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Edited by Dirk Vanderbeke and Brett Cooke

The contributors to this volume share the assumption that popular narrative, when viewed with an evolutionary lens, offers us an incisive index into human nature. In theory, narrative art could take a near infinity of possible forms, but in actual practice particular motifs, plot patterns, stereotypical figures, and artistic devices persistently resurface, indicating specific predilections frequently at odds with actual living conditions. The papers explore various media and genres to gauge the impact of our evolutionary inheritance, in interdependence with the respective cultural environments, on our aesthetic appreciation. They also suggest that research into mass culture is indispensable for evolutionary criticism and that it may contribute to discussions of the prehistoric conditions that still influence modern preferences in popular narrative. Contributions by Dave Andrews, James Carneym Mathias Clasen, Brett Cooke, Tamas Dávid-Barrett, Tom Dolack, Kathryn Duncan, Isabel Behncke Izquierdo, Joe Keener, Alex C. Parrish, Todd K. Platts, Anna Rotkirch, Judith P. Saunders, Michelle Scalise Sugiyama, Dirk Vanderbeke, and Sophia Wege.
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Gerechtigkeit im späten Zarenreich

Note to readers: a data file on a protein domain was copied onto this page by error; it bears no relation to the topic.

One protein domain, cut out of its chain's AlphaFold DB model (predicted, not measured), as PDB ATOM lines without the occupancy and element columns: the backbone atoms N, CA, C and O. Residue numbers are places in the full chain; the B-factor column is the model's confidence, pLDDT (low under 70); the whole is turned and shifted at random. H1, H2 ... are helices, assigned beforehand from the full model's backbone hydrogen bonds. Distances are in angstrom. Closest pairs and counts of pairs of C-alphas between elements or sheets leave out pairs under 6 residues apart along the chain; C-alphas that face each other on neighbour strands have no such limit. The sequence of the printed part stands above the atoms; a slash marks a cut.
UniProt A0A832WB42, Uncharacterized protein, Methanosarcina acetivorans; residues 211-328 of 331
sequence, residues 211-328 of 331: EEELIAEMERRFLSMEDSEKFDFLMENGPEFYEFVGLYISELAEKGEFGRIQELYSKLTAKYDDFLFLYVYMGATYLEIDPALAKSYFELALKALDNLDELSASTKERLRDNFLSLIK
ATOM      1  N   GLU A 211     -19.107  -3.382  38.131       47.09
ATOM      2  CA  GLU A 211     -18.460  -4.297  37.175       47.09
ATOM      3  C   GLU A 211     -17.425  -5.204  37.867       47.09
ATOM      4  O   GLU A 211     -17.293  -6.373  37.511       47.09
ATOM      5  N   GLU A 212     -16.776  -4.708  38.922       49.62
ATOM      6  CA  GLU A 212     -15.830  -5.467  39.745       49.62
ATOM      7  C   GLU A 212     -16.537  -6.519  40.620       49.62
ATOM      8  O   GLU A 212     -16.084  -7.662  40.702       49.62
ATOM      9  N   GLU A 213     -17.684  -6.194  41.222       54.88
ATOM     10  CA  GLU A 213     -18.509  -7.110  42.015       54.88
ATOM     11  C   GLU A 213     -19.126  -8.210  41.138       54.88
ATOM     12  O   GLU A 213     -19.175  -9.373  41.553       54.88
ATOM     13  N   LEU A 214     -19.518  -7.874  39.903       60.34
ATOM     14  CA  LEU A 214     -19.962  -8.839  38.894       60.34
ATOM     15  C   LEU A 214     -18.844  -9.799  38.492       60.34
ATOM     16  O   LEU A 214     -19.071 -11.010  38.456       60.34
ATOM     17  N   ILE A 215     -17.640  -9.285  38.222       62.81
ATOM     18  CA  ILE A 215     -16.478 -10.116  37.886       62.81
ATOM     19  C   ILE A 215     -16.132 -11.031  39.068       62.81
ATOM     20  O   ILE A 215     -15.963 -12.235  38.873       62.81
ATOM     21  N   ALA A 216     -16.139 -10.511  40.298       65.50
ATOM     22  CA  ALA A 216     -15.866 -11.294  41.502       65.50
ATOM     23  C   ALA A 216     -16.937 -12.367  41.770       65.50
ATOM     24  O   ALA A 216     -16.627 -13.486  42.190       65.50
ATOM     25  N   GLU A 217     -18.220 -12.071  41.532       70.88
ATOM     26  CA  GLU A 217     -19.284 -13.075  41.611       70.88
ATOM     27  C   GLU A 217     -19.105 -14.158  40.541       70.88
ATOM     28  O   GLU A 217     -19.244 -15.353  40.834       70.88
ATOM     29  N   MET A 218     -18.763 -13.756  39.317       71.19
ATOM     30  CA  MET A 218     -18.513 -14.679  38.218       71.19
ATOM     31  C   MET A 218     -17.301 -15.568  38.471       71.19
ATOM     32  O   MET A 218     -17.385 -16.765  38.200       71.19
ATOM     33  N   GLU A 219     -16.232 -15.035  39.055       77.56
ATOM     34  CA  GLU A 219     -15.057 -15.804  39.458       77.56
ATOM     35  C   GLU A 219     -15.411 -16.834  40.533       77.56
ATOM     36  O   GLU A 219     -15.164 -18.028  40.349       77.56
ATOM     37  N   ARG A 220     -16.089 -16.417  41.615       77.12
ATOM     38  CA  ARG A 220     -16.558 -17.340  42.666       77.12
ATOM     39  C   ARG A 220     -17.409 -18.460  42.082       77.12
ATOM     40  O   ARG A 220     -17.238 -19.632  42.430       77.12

Ideen, Konzepte, Wahrnehmungen

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Anna Lenkewitz-Salminen

„Gerechtigkeit bildet einen zentralen Grundsatz des gesellschaftlichen Lebens überhaupt und ist aus der moralischen Reflexion sowie aus der normativen Gestaltung des menschlichen Zusammenlebens nicht wegzudenken.“ Weil dem so ist, haben sich Menschen schon immer und ohne, dass das Thema jemals an Aktualität eingebüßt hätte, mit der Frage beschäftigt, was Gerechtigkeit sei und wie sie sich verwirklichen lasse.
Das betrifft die Frage nach einem gerecht gestalteten menschlichen Zusammenleben ebenso wie die Frage nach einer angemessenen Verteilung von Gütern und Lasten, Rechten und Pflichten in einer Gesellschaft. Letzten Endes aber ist das Nachdenken über gerechte gesellschaftliche Verhältnisse unweigerlich verbunden mit der Frage nach der Gerechtigkeit von Machtverhältnissen und damit von Herrschaft.

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Lose Leute

Figuren, Schauplätze und Künste des Vaganten in der Frühen Neuzeit

Edited by Franz Fromholzer, Jörg Wesche and Julia Amslinger

Anhand von literarischen und historischen Textzeugen des 16. bis 18. Jahrhunderts beschreibt das Buch ›lose Leute‹ und ihre Künste jenseits der abwertenden Sammelkategorie des Vagabunden. Erstmals systematisch sichtbar gemacht wird auf diese Weise die kulturdynamische Bedeutung frühneuzeitlicher Mobilität.
›Lose Leute‹: Mit dieser Formel Harsdörffers unternimmt das Buch die (literar-)historische Bestandsaufnahme eines Gattungs- und Medienhorizonts des Vaganten, der sich von indizierenden Quellen (z. B. Liber vagatorum) über fiktionale Genres (z.B. Schelmenroman, Fastnachtspiel) bis zu ephemeren Textzeugen (z.B. Flugblatt, Theaterzettel) erstreckt. Im Mittelpunkt steht die Rekonstruktion zeitgenössischer Existenz- und Ausdrucksformen des Vaganten in Literatur, Musik und bildender Kunst. Auf diese Weise konturiert sich frühneuzeitliche Mobilität als neuer Forschungsgegenstand.